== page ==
Saturday, August 11, 2007

Where the Offshore Outsourcers Offshore Outsource


India has long been the offshore outsourcing hot spot for companies around the world to send parts of their business to cut costs. But where do India's outsourcers outsource?

In the first half of 2007, India outpaced Australia and Japan as the largest market for outsourcing contracts in the Asia Pacific region by awarding a total of $1.68 billion worth of contracts, according to Business Standard. This accounted for 30 percent of the total contracts awarded in the region.

And Indian information technology outsourcing companies are taking advantage of a stronger rupee to launch a record number of cross-border acquisitions this year, The Financial Times reports: “The industry has announced overseas deals worth a total of $1.43 billion in the year to date, nearly double the total for last year, according to figures from Dealogic, the data company.”

“We see this is a one-time phenomenon as this strong growth of India as an outsourcing market may not last long,” Siddharth Pai, partner and managing director at sourcing advisory firm TPI India, told Business Standard.

Yet working on Western contracts in India isn’t enough anymore for Indian outsourcers, Forbes noted not too long ago:

Now, after profiting for years from the outsourcing boom that brought riches to their doorstep from the developed world, they are sending work to locations across the globe in search of specialized skills and new markets.

So where do India’s outsourcers outsource?

China, the Philippines, Malaysia, Vietnam, Brazil, Romania and Morocco — you name it. And Indian information technology majors have already set up base there or bought controlling stakes in local companies.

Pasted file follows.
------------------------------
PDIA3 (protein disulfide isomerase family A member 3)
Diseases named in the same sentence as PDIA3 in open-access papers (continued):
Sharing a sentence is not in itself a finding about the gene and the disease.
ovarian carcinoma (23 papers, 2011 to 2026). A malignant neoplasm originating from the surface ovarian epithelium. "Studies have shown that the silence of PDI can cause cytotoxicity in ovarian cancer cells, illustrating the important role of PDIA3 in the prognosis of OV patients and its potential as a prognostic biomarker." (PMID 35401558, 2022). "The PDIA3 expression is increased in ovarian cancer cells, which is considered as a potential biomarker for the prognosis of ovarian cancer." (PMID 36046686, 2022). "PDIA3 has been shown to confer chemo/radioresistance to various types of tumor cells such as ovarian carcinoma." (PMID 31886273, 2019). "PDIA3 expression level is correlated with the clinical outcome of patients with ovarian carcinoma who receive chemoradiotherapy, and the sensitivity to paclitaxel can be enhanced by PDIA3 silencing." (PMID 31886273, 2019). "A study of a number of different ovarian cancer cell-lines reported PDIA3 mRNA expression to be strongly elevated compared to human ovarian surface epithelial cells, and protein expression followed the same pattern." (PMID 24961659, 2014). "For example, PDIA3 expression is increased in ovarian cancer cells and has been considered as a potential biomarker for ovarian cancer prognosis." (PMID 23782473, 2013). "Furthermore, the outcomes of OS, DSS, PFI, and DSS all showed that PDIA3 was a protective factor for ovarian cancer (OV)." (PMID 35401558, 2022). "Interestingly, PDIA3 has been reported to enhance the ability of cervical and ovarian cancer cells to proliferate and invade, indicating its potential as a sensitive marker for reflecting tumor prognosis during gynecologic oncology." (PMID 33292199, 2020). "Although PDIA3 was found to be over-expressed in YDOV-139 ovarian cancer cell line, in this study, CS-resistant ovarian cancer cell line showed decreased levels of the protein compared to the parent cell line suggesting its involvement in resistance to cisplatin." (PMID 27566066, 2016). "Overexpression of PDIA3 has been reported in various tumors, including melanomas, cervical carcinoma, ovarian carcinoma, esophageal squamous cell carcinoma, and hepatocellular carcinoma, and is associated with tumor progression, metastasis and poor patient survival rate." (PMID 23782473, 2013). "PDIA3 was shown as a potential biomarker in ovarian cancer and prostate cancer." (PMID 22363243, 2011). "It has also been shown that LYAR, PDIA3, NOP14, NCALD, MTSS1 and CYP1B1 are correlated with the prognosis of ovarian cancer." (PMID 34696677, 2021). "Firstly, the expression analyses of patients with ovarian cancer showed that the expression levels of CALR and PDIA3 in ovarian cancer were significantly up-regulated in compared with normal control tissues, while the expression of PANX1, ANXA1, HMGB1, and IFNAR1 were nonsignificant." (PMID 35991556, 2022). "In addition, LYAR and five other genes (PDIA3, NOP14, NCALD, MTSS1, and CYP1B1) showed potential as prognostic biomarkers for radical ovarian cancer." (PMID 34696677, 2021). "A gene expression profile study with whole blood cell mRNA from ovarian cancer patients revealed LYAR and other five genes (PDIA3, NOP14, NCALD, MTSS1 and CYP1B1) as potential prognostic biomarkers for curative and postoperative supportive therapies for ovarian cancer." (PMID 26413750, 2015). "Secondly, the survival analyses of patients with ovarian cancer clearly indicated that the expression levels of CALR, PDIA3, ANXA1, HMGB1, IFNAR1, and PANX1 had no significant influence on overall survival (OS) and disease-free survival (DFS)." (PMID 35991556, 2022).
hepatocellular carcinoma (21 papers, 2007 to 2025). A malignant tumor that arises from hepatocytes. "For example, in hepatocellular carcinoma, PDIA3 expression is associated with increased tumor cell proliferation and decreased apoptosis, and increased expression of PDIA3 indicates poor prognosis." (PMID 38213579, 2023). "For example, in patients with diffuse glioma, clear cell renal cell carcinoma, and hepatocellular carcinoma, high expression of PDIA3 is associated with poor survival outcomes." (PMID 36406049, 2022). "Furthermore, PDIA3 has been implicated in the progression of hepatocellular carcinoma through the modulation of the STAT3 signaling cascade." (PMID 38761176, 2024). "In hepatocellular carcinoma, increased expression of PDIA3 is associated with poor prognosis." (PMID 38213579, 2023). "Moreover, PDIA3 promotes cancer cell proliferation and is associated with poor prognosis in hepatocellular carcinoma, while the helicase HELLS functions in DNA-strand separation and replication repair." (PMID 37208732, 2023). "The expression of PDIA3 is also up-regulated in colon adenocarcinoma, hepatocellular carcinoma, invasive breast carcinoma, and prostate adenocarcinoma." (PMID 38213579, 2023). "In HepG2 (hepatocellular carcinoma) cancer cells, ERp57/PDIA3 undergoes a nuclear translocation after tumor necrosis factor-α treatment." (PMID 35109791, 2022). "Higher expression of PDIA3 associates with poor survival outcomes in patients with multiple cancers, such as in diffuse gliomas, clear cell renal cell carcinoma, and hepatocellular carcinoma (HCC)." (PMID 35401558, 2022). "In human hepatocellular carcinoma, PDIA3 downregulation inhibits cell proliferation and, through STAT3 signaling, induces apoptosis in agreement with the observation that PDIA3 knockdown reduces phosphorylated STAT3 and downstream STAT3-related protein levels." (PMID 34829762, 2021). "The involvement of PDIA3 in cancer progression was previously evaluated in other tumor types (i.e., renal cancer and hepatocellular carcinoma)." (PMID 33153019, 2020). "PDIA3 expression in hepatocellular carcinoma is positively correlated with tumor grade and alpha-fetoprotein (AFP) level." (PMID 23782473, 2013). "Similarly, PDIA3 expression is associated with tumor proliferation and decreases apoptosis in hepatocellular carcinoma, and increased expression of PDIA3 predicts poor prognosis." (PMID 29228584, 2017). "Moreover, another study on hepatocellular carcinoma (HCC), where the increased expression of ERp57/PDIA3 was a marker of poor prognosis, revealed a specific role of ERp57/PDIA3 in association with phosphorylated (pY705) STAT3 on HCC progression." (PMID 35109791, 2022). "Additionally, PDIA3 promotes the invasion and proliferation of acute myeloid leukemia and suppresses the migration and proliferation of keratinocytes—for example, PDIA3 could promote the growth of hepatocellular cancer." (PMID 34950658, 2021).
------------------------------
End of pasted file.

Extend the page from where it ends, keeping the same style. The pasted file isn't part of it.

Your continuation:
India’s largest software services company, Tata Consultancy Services (TCS), announced earlier this year that it was adding 250 employees in Uruguay to service 40 clients in the U.S. and Caribbean markets. TCS recently reported a 55 percent increase in earnings to $291 million on a 42 percent increase in sales to $1.3 billion for its first fiscal quarter ended June 30 compared with the similar quarter one year ago.

India’s third-largest IT company is expanding in Curitiba, Brazil, and sites in Finland and China.

As with other Indian offshore firms, India’s second biggest outsourcer is diversifying its development locations by opening facilities worldwide, including offices in China, Vietnam, the Philippines, eastern Europe and Latin America. In January, the Indian outsourcing giant announced plans to expand its operations in the United Kingdom, creating 500 new jobs in the process. And in February, Wipro said it plans to set up a 250-seat call center in Bucharest, Romania.

Last month, reports came that Wipro was “in the advanced stages of finalizing a plan to build a software center in Atlanta, Georgia; the facility, the first of four centers planned for the U.S., is expected to accommodate up to 1,000 employees over the next three years, according to ComputerWorld.

This week it announced its plans to take over its U.S.-based peer Infocrossing for $600 million — the largest overseas acquisition by an IT firm from the subcontinent.

The acquisition is the latest in a wave of foreign merger-and-acquisition deals by Indian companies “aiming to penetrate new markets and access latest technology by buying foreign firms,” Reuters reports, pointing to Wipro’s larger rival, Infosys Technologies, which last month signed a $250 million outsourcing contract with Royal Philips Electronics and bought three of the Dutch firm’s back-office centers to extend its presence in Europe.